Benjamin Hubert has designed the world’s lightest timber table as part of an internal studio research project into lightweight constructions. The table, titled Ripple, is 2.5 metres long, 1 metre wide, and weighs just 9 kilograms. Made using 70-80% less material than a standard timber table, Ripple can be assembled and manoeuvred by a single person. The table’s impressive strength to weight ratio is enabled by an innovative production process of corrugating plywood for furniture through pressure lamination, which was developed by Benjamin Hubert with Canadian manufacturer Corelam.
Ripple is made entirely from 3 ply 0.8mm birch aircraft plywood, a timber sourced only in Canada, where the table is manufactured. The material is the same as that used in construction of the Hughes H-4 Hercules – popularly known as the “Spruce Goose” – the world’s largest all timber airplane. The strength of the material in combination with the unique lamination process means the edge of Ripple measures just 3.5mm. Ripple is minimal in its design language, employing a simple knockdown construction. The top surface is corrugated plywood overlaid by a flat sheet, and the A-frame legs are a sandwich construction of two corrugated plywood layers.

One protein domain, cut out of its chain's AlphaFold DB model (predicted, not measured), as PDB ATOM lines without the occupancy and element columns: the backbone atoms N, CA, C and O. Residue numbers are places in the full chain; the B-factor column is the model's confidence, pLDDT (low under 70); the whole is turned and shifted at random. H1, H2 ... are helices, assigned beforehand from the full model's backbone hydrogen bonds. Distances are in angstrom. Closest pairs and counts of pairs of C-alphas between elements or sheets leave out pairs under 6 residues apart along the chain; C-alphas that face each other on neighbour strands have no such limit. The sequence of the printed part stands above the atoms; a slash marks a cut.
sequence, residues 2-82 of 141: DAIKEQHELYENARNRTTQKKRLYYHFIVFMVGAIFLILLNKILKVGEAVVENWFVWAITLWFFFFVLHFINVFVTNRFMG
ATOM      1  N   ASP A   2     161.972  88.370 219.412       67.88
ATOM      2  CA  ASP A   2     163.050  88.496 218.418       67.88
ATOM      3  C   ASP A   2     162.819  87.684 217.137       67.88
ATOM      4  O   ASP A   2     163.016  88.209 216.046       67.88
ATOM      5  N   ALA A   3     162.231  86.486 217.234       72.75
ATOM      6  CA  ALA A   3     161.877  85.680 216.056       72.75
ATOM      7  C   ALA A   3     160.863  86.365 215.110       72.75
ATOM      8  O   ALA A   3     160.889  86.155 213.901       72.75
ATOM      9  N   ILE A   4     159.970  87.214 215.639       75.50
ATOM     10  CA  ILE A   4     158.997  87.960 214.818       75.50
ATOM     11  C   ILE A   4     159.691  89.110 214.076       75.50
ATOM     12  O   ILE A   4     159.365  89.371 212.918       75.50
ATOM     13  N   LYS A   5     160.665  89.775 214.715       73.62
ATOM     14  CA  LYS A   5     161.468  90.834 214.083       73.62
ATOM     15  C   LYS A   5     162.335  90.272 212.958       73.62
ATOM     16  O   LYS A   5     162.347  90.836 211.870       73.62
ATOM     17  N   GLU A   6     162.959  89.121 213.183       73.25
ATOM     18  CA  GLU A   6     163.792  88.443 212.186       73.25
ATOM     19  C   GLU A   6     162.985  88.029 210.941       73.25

Ripple Table, by Benjamin Hubert